noun - Potato Patch Shoal is part of the larger Four Fathom Bank outside of the San Francisco Bay. The formidable shipping hazard is within the course of swimmers who attempt solo swims and relays between the Golden Gate Bridge, California coastline and the Farallon Islands. It is an expanse of relatively shallow reef covering several square miles, with water depths ranging from 23 to 36 feet.
The Potato Patch is the northernmost area of San Francisco Bar alluvial silt deposits. Waves breaking over the shoal are visible at low tides from the coastal hills in the Golden Gate National Park.
It is an extraordinarily rough area of living hell for boaters, fishermen and, especially, open water swimmers.
Surfline describes the area as "creepy - a minefield of shifting, throwing peaks, extending from a couple of hundred yards offshore all the way to the horizon. During a giant swell in the Potato Patch, you will stare at nature in all its beautiful evil."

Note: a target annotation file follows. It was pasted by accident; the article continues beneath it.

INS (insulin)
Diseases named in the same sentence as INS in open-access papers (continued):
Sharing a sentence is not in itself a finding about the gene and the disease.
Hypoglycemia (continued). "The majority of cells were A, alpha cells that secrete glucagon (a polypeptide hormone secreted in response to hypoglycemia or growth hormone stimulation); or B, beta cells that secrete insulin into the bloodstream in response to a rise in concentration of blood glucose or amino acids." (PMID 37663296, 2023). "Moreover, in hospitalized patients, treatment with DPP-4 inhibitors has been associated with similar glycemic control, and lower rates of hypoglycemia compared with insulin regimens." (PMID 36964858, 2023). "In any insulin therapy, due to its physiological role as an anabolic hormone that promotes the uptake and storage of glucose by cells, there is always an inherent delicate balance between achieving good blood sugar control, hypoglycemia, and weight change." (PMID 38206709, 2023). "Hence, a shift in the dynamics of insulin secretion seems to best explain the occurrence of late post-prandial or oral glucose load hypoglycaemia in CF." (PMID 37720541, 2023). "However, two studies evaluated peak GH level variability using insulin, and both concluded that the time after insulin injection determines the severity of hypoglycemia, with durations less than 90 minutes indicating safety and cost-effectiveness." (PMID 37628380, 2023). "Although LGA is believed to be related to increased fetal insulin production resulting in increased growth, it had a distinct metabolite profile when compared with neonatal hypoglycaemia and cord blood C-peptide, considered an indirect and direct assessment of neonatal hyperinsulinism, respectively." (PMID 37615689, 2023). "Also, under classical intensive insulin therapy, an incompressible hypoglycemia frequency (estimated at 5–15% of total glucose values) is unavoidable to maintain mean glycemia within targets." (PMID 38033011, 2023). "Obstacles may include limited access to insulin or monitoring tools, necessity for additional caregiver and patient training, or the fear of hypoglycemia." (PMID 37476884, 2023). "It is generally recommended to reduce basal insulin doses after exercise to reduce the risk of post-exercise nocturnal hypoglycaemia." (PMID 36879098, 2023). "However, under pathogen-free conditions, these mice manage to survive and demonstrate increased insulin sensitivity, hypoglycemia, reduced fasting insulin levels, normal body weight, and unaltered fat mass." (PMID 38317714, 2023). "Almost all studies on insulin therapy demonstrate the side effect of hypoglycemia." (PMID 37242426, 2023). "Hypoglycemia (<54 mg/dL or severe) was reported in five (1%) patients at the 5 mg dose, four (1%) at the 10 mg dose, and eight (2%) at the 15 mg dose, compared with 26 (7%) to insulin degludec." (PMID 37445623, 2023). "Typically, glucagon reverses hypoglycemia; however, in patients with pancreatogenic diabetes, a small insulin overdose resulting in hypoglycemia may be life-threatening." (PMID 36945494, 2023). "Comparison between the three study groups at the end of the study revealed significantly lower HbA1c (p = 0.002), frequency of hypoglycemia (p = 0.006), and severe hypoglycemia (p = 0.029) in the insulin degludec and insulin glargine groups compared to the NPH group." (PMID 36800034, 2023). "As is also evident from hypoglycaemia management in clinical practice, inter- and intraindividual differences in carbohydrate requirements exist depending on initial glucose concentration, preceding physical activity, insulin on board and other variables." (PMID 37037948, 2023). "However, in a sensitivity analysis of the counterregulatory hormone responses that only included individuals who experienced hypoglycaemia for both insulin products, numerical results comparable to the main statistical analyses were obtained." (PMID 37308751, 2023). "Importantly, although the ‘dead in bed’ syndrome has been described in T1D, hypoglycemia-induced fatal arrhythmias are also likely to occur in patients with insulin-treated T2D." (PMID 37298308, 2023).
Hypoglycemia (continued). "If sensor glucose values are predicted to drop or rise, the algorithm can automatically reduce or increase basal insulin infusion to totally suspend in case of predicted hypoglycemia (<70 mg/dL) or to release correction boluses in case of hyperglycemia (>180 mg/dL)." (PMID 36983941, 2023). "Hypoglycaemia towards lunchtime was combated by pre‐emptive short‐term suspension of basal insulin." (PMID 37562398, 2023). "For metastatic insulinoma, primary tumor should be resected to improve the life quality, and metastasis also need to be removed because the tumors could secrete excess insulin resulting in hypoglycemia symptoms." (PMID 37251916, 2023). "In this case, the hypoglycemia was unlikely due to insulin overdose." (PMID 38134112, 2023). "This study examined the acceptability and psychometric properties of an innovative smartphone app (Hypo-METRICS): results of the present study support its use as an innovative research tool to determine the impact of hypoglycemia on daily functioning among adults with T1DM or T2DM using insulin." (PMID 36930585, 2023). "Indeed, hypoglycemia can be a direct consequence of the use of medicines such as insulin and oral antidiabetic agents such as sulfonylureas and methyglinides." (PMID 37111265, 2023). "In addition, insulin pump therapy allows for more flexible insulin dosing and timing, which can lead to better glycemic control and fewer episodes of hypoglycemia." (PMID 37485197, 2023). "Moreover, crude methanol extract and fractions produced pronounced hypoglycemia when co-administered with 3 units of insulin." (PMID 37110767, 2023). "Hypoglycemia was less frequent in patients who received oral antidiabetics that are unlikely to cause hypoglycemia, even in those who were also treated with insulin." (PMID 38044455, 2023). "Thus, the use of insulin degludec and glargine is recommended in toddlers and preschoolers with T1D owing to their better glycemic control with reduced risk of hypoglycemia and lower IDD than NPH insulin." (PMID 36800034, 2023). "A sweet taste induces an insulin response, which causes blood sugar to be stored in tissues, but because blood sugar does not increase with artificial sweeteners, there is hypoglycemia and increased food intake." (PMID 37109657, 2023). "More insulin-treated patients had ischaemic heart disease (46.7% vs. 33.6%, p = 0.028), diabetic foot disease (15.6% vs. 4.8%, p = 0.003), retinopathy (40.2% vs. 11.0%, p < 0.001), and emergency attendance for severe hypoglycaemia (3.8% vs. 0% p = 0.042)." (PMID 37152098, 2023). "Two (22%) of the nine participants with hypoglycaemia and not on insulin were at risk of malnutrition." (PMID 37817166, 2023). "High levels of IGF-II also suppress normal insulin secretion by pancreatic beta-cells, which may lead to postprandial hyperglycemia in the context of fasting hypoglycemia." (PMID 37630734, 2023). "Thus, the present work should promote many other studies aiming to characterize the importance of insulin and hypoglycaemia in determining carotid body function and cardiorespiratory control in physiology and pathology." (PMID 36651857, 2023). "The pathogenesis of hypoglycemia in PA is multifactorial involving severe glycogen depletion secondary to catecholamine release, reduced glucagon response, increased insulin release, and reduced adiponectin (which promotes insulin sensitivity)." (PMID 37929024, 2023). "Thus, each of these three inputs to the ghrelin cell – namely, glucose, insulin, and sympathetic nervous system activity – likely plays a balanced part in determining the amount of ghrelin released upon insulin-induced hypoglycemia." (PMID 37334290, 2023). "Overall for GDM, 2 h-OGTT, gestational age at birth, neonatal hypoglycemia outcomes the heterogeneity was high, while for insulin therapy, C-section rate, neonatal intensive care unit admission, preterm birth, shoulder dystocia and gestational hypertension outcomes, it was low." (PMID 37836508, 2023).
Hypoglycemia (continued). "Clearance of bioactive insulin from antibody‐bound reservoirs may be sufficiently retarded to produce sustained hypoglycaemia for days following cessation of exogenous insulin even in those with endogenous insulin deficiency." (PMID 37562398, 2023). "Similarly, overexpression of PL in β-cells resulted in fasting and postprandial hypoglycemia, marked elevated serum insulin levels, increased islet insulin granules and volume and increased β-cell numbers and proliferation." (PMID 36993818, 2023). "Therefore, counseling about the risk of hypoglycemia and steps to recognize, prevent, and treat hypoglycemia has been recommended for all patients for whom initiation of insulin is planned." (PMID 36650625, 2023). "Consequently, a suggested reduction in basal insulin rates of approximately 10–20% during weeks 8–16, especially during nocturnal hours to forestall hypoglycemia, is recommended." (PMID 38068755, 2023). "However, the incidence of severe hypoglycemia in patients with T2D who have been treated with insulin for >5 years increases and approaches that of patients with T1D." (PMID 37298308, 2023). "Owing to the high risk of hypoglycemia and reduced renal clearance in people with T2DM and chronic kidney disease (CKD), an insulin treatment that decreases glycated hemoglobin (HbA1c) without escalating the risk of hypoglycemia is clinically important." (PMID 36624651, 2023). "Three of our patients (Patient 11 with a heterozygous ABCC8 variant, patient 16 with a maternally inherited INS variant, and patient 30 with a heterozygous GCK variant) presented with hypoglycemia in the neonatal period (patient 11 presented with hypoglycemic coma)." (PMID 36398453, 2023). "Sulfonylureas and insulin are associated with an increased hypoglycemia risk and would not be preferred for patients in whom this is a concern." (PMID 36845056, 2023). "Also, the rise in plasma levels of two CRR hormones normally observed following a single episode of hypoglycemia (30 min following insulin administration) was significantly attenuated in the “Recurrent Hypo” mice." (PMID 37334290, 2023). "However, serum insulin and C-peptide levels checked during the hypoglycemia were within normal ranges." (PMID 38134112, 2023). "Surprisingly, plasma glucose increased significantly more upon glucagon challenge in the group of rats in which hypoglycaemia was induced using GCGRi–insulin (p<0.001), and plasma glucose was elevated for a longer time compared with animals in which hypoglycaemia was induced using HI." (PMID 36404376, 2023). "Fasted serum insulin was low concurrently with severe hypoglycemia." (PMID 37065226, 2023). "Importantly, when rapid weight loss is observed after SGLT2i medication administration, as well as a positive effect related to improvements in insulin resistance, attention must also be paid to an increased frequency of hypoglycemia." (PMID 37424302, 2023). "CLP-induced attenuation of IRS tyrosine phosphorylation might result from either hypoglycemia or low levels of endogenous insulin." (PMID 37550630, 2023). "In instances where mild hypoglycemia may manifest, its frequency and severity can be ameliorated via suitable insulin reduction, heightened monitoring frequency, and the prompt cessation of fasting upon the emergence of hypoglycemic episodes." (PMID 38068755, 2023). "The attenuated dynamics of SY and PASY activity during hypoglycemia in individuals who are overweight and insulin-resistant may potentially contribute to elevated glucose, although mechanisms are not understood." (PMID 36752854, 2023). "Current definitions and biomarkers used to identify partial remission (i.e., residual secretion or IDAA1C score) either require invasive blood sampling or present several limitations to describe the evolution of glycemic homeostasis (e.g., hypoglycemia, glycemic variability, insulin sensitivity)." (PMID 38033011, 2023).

Santa Cruz adventurers Perry Miller and Doug Hansen had a tow-in surfing session in the Potato Patch using their Jet Ski. "It was the devil's playground out there."
Origin of Name
The Potato Patch was named for the 1800s potato farms near Bolinas Lagoon which shipped to markets in San Francisco: "Occasionally a potato boat would capsize on the sand bar, spilling its load..." (Doris Sloan, Geology of the SF Bay Region, UCPress 2006, p.121.)